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Canada Considering Upping Trade War With Bans On US Coal and Oregon Imports

The brewing trade war between the United States and Canada is moving from a simmer to a full boil.

A few weeks ago, the United States and President Trump imposed tariffs on Canadian softwood lumber, which was a response Canada’s heavily subsidizing of both dairy and softwood lumber production. Canadian Prime Minister and noted handsome person Justin Trudeau is threatening to fire back, and he’s even considering targeting a specific U.S. State.

Trudeau and the premier of the Canadian province of British Columbia have both threatened to impose high tariffs on the coal imports from the US. Beyond that, the BC premier herself has threatened to target the state of Oregon in particular, a major producer of softwood lumber and a vocal critic of Canadian lumber policies:

More via BBC:

 Oregon has been one of the loudest supporters of an up to 24% tax on Canadian softwood lumber.

Mr Trudeau wrote to British Columbia (BC) premier Christy Clark to say that he was “carefully and seriously” considering trade action on coal exports. He said trade officials will explore next steps.

Ms Clark had previously asked Ottawa to ban US thermal coal exports, and has said she will impose a tax on thermal coal entering BC ports regardless of the federal government’s decision, because “it is the right thing to do”.

All of this began with President Trump railing against Canada using price controls and tariffs to protect their dairy industry, a practice that Trump and others have claimed is driving down prices for American dairy farmers. Trump used this as justification to raise tariffs on Canadian softwood lumber.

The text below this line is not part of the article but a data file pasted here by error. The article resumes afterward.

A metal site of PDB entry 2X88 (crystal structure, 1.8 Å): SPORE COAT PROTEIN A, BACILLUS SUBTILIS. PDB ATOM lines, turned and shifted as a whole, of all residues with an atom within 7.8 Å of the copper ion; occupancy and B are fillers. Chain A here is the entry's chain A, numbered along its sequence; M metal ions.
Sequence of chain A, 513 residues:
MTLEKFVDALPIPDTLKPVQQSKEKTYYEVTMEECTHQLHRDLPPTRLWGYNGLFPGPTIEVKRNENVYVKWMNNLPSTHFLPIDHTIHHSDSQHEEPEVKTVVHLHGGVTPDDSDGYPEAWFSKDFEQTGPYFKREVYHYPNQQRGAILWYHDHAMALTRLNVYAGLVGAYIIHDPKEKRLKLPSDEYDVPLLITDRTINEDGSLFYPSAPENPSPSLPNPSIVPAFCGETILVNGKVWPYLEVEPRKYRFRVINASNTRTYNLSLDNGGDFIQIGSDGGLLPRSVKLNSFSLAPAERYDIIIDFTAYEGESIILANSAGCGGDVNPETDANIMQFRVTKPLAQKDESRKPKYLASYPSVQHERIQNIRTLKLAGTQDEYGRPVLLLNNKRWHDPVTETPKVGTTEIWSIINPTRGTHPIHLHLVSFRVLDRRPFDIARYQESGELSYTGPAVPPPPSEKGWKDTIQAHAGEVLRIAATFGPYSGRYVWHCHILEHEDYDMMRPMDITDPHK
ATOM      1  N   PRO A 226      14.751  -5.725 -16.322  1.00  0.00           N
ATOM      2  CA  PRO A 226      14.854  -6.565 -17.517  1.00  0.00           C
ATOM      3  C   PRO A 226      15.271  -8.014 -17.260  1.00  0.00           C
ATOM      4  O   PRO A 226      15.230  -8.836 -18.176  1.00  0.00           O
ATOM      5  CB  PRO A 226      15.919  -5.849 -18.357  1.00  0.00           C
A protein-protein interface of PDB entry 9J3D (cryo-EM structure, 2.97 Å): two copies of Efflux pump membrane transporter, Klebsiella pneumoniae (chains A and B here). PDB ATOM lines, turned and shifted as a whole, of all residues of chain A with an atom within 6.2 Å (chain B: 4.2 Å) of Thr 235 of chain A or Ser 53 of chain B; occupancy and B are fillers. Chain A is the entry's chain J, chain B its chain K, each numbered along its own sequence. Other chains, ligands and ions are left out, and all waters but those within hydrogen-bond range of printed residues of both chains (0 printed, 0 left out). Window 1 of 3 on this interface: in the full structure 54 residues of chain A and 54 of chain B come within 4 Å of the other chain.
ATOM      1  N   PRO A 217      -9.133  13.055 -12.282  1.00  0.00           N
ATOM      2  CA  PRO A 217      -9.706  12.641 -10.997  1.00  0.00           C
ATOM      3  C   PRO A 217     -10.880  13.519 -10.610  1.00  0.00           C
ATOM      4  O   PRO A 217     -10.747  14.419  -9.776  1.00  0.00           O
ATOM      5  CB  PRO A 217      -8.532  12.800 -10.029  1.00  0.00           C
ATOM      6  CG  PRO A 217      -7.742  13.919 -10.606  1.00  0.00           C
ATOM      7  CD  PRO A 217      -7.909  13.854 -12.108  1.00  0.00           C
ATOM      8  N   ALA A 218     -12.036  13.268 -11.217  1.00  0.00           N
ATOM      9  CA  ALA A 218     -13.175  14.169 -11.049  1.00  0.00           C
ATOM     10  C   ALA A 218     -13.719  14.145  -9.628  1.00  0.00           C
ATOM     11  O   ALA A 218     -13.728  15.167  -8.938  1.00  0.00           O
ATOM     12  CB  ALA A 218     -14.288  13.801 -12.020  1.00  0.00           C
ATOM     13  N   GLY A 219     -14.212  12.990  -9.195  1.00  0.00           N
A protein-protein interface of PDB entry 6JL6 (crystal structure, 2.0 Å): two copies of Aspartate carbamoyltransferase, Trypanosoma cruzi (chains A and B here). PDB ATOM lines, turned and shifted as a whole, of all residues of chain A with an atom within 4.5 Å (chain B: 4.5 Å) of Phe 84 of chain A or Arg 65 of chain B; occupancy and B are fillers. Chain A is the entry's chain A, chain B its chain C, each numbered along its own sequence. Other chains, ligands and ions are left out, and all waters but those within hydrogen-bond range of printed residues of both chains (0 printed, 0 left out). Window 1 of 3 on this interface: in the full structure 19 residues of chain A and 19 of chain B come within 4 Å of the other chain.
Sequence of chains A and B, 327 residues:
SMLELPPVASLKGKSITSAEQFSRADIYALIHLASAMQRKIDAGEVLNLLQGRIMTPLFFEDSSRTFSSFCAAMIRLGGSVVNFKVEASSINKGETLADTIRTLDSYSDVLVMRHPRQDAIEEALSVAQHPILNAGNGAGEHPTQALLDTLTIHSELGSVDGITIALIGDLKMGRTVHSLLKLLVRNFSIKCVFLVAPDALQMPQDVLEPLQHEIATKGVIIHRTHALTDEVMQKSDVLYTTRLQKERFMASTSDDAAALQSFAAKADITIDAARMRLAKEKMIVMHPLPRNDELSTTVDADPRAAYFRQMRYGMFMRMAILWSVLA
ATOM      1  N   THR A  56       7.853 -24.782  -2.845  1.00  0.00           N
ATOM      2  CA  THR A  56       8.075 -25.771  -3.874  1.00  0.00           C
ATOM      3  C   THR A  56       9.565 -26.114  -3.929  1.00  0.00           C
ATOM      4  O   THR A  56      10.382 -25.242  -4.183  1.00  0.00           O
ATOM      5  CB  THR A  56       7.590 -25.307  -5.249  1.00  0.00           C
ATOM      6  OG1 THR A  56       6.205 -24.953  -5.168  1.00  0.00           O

President Trump has stated his intention to renegotiate the North American Free Trade Agreement (NAFTA).

NAFTA is a treaty between the United States, Canada, and Mexico that liberalized trade policies and removed many tariffs between the three countries. Critics of NAFTA have argued that the agreement has unfairly targeted and harmed American workers.

While free trade is considered by most economists to be something that benefits almost everyone, it is important to remember that President Trump was voted into office by people who had lost their factory jobs to Mexico and Canada.

President Trump has vowed to bring back manufacturing jobs to the United States. This starts with re-negotiating NAFTA and helping American companies bring jobs back from overseas. He’s already done this with¬†Carrier and other American companies.

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